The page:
Gertrude Ibengwe Mongella, President of the Pan-African Parliament based in Midrand, South Africa
Originally uploaded by Pan-African News Wire Photo File
Features & Political Editor Caesar Zvayi
PRESIDENT Mugabe left Harare last night for Cairo, Egypt, en route to New York to attend the 62nd Session of the United Nations General Assembly, which opens next Tuesday.
Vice President Joice Mujuru will be Acting President while Cde Mugabe attends the UN session.
The President, who was accompanied by the First Lady Amai Grace Mugabe and senior Government officials, is expected to join about 80 other world leaders and several foreign ministers at the UN headquarters to discuss various issues of international concern.
Cde Mugabe was seen off at the Harare International Airport by Vice President Mujuru, Minister of Information and Publicity Dr Sikhanyiso Ndlovu, Minister of Policy Implementation Cde Webster Shamu and service chiefs.
The agenda, finalised yesterday, is centred on five key topics: climate change, financing for development, implementation of the counter-terrorism strategy, management reform, and follow-up measures to achieve the Millennium Development Goals that should be realised by all countries by 2015.
The annual general debate, which gives member states the platform to speak on various issues, begins next Tuesday and is to run till October 3.
This year, the debate runs under the theme, "Responding to Climate Change", a motif proposed by incoming 62nd Session president Dr Srgjan Kerim in light of the deleterious effects of rising global temperatures on the environment and livelihoods.
Climate change is of major concern to all hemispheres as its effects are being felt by all, albeit in different manifestations.
In the Southern Hemisphere, it is manifested in protracted droughts, like those that have afflicted Sadc since the turn of the millennium, while sub-Saharan Africa’s energy crisis has been attributed to receding water levels and intense tropical cyclones fed by rising maritime temperatures.
In the Western Hemisphere, it is expressed in the hurricanes ravaging the American coastline.
In the East, it is evident in the floods that have struck some parts of Asia, attributed to rising sea levels fed by melting glaciers, while in the North, it is manifest in heat waves.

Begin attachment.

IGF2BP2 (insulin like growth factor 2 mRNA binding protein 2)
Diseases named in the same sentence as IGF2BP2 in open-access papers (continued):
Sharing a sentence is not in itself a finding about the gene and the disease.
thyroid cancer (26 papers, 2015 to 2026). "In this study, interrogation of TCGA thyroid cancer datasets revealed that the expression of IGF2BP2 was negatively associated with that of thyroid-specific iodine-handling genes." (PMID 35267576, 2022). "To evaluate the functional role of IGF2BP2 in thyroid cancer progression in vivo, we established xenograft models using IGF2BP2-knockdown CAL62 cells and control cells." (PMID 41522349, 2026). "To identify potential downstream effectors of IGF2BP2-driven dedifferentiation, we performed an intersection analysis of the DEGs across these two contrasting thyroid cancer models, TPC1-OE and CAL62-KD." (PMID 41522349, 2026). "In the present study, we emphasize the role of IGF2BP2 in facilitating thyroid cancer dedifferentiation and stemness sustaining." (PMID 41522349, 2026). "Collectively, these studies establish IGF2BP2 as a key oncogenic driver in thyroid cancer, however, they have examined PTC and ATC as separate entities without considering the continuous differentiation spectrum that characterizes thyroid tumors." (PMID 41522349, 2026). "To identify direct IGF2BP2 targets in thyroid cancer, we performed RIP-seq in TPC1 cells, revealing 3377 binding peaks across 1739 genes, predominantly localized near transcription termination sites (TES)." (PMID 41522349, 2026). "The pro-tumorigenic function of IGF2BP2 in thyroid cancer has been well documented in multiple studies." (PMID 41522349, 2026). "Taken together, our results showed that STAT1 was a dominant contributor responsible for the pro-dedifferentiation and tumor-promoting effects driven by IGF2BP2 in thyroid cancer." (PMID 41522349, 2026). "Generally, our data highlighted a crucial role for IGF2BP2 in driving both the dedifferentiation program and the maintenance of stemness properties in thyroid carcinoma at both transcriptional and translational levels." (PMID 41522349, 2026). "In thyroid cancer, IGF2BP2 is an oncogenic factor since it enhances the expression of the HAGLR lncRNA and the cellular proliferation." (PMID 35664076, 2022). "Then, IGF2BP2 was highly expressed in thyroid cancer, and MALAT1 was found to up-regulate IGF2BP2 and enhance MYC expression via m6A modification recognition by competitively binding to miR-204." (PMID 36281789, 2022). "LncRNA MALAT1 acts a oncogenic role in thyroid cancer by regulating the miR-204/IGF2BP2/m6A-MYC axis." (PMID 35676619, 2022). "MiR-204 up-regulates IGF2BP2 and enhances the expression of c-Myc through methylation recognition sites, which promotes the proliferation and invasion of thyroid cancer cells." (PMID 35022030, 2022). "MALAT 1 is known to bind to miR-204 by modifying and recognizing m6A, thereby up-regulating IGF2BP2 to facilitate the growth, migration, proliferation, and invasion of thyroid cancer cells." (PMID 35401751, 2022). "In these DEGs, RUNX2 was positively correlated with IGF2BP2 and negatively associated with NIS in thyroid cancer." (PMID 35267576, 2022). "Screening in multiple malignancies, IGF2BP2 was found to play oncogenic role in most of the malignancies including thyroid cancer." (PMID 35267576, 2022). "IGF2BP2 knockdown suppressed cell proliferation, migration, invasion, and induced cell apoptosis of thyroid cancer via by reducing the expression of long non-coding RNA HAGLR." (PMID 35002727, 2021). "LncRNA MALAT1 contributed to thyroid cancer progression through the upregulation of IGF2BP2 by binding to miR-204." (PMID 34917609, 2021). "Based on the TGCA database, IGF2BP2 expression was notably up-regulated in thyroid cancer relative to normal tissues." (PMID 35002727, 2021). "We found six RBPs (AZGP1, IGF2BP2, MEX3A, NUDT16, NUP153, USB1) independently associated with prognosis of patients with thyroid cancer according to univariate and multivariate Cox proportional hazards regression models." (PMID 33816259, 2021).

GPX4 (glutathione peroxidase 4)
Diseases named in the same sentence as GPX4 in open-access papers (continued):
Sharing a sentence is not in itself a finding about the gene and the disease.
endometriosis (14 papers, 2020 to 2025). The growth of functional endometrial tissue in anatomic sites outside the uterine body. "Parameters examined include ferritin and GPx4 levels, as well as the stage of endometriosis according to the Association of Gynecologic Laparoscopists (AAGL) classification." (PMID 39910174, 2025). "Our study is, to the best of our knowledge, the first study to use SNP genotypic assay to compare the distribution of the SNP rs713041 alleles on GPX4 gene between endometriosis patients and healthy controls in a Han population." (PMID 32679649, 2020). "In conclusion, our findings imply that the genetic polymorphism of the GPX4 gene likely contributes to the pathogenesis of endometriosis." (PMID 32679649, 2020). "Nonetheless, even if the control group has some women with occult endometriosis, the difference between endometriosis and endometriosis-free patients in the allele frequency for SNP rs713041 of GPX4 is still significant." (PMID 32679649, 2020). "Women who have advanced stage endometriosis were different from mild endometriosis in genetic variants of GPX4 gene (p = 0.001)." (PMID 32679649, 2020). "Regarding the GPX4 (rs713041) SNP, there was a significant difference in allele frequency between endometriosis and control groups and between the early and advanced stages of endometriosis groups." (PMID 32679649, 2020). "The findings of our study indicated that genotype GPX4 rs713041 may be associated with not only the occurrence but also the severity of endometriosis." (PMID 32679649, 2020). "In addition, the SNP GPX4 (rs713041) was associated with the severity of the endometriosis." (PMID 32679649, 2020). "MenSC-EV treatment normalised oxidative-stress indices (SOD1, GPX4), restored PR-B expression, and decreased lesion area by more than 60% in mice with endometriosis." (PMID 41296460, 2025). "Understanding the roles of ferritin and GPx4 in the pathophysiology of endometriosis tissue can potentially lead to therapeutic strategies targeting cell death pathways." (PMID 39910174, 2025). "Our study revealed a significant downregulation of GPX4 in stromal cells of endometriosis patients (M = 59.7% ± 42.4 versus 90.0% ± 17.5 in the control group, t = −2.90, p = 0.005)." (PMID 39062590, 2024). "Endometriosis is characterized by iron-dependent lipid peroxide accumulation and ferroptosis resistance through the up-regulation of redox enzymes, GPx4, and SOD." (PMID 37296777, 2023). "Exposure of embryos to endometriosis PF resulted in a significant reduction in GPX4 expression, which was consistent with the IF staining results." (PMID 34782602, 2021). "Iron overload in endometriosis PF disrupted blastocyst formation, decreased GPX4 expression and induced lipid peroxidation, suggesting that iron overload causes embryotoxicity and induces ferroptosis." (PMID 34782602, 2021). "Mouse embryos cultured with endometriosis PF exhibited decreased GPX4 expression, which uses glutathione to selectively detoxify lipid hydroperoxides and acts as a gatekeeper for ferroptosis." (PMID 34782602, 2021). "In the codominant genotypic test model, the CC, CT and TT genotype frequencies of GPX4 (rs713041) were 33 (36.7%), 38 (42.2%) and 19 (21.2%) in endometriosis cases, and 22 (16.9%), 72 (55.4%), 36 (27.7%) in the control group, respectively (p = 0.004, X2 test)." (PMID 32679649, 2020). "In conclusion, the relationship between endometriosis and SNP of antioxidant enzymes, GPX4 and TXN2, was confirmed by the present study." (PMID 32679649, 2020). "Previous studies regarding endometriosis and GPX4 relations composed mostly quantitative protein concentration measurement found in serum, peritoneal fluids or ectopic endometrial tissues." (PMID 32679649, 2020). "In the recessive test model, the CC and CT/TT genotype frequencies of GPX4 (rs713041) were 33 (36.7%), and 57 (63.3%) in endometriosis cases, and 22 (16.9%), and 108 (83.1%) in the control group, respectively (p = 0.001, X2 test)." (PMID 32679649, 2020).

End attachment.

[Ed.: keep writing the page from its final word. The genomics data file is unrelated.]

Dr Kerim said climate change should not only be seen in the context of the environment as it also affects economic growth by impacting on technologies, energy, sustainable development, health, governance, security — in fact, practically all aspects of human endeavour.
The practice of selecting a specific issue of global concern for each session began in 2003 when the General Assembly decided this would enhance the authority and role of the world body.
The world’s peace and security situation — which has been compounded by the unilateralism and militarism of the United States and its allies — is also up for discussion, particularly the situation in the Middle East as the UN is keen to play a key role in rebuilding Iraq.
Also on the agenda is the elimination of unilateral extra-territorial coercive measures as a means of
political and economic compulsion — a pressing item in light of the illegal sanctions imposed on Zimbabwe by the US and its allies in retaliation for the land reform programme.
The embargo imposed by the US against Cuba over the past 45 years is also up for discussion, though it has received almost unanimous international criticism over the years with annual votes in the General Assembly passing with exceptionally large margins. The only opposition came from the US and its key allies Israel and the Marshall Islands.
UN Security Council reform is also up for discussion as almost all member states agree that the Security Council, as currently constituted, does not reflect the world of today but that of 1945 that was dominated by the victorious allies of the Second World War.
Established in 1945, the General Assembly is not only the most democratic organ of the UN, but is also the chief deliberative, policy-making and representative organ comprising of all 192 member states.
It provides a forum for multilateral discussion of the full spectrum of international issues covered by the UN Charter.
Brown threat: Outrage intensifies
‘Arm-twisting not way to solve Zim’s challenges’
CONDEMNATION of British Prime Minister Gordon Brown over his threat to boycott the Euro-Africa Summit if President Mugabe attends intensified yesterday.
Amid growing international consensus that the conference must go ahead even without Britain, the Pan-African Parliament said Mr Brown should desist from behaving like an overlord.
In remarks that received worldwide coverage yesterday, Dr Gertrude Mongella, the Tanzanian president of the Pan-African Parliament, said "arm-twisting" was not the way to solve Zimbabwe’s challenges.
Her comments reflect the determination of the African Union to go ahead as planned and invite President Mugabe to the Euro-Africa summit in Lisbon, Portugal, in December.
Dr Mongella, attending a conference with Socialist Members of the European Parliament in Brussels, has made it clear that African solidarity might undermine Mr Brown’s "him-or-me" challenge to the summit.
"We do know there are some problems (in Zimbabwe), but if somebody wants to arm-twist Zimbabwe, that’s not the best way to solve the problems," she said.
"I think this is again another way of manipulating Africa. Zimbabwe is a nation which got independence. I think in the developed countries there are so many countries doing things which not all of us subscribe to — we have seen the Iraq war, not everyone accepts what is being done in Iraq."